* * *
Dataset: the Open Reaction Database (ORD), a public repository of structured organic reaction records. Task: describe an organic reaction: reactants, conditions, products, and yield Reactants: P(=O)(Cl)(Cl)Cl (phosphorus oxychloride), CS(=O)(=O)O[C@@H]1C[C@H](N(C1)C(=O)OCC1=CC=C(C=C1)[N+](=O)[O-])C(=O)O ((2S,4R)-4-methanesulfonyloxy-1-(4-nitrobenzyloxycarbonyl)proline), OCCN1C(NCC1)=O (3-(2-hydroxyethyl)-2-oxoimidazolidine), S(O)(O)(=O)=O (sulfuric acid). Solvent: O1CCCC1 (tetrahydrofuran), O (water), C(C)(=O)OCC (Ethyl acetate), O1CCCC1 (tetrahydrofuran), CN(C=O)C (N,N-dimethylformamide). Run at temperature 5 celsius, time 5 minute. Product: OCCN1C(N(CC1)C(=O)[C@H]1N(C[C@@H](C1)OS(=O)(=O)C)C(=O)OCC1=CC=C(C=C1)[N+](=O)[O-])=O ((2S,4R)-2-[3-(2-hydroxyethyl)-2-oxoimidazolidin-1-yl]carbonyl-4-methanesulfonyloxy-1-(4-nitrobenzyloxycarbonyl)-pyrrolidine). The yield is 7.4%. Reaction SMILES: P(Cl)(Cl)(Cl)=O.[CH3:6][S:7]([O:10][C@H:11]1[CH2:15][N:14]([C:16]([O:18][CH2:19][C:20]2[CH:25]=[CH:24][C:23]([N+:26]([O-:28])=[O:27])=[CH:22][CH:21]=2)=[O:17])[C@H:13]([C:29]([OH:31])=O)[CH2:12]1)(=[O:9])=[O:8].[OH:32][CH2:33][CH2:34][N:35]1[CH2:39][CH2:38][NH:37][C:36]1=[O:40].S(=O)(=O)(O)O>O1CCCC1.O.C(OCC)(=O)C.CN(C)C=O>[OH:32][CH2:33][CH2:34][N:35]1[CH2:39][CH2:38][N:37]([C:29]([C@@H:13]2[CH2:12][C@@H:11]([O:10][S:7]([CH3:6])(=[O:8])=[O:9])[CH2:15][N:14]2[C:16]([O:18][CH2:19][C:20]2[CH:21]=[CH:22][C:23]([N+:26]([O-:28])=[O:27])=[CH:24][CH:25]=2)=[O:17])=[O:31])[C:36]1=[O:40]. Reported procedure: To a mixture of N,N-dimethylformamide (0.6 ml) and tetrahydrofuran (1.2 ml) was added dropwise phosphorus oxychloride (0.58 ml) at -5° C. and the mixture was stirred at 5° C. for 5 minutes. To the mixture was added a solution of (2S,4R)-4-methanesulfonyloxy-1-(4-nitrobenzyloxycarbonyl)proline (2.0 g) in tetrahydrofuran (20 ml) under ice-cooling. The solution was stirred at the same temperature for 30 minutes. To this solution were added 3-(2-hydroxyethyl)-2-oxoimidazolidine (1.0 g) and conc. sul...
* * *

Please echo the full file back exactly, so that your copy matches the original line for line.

Dataset: the Open Reaction Database (ORD), a public repository of structured organic reaction records. Task: describe an organic reaction: reactants, conditions, products, and yield Reactants: P(=O)(Cl)(Cl)Cl (phosphorus oxychloride), CS(=O)(=O)O[C@@H]1C[C@H](N(C1)C(=O)OCC1=CC=C(C=C1)[N+](=O)[O-])C(=O)O ((2S,4R)-4-methanesulfonyloxy-1-(4-nitrobenzyloxycarbonyl)proline), OCCN1C(NCC1)=O (3-(2-hydroxyethyl)-2-oxoimidazolidine), S(O)(O)(=O)=O (sulfuric acid). Solvent: O1CCCC1 (tetrahydrofuran), O (water), C(C)(=O)OCC (Ethyl acetate), O1CCCC1 (tetrahydrofuran), CN(C=O)C (N,N-dimethylformamide). Run at temperature 5 celsius, time 5 minute. Product: OCCN1C(N(CC1)C(=O)[C@H]1N(C[C@@H](C1)OS(=O)(=O)C)C(=O)OCC1=CC=C(C=C1)[N+](=O)[O-])=O ((2S,4R)-2-[3-(2-hydroxyethyl)-2-oxoimidazolidin-1-yl]carbonyl-4-methanesulfonyloxy-1-(4-nitrobenzyloxycarbonyl)-pyrrolidine). The yield is 7.4%. Reaction SMILES: P(Cl)(Cl)(Cl)=O.[CH3:6][S:7]([O:10][C@H:11]1[CH2:15][N:14]([C:16]([O:18][CH2:19][C:20]2[CH:25]=[CH:24][C:23]([N+:26]([O-:28])=[O:27])=[CH:22][CH:21]=2)=[O:17])[C@H:13]([C:29]([OH:31])=O)[CH2:12]1)(=[O:9])=[O:8].[OH:32][CH2:33][CH2:34][N:35]1[CH2:39][CH2:38][NH:37][C:36]1=[O:40].S(=O)(=O)(O)O>O1CCCC1.O.C(OCC)(=O)C.CN(C)C=O>[OH:32][CH2:33][CH2:34][N:35]1[CH2:39][CH2:38][N:37]([C:29]([C@@H:13]2[CH2:12][C@@H:11]([O:10][S:7]([CH3:6])(=[O:8])=[O:9])[CH2:15][N:14]2[C:16]([O:18][CH2:19][C:20]2[CH:21]=[CH:22][C:23]([N+:26]([O-:28])=[O:27])=[CH:24][CH:25]=2)=[O:17])=[O:31])[C:36]1=[O:40]. Reported procedure: To a mixture of N,N-dimethylformamide (0.6 ml) and tetrahydrofuran (1.2 ml) was added dropwise phosphorus oxychloride (0.58 ml) at -5° C. and the mixture was stirred at 5° C. for 5 minutes. To the mixture was added a solution of (2S,4R)-4-methanesulfonyloxy-1-(4-nitrobenzyloxycarbonyl)proline (2.0 g) in tetrahydrofuran (20 ml) under ice-cooling. The solution was stirred at the same temperature for 30 minutes. To this solution were added 3-(2-hydroxyethyl)-2-oxoimidazolidine (1.0 g) and conc. sul...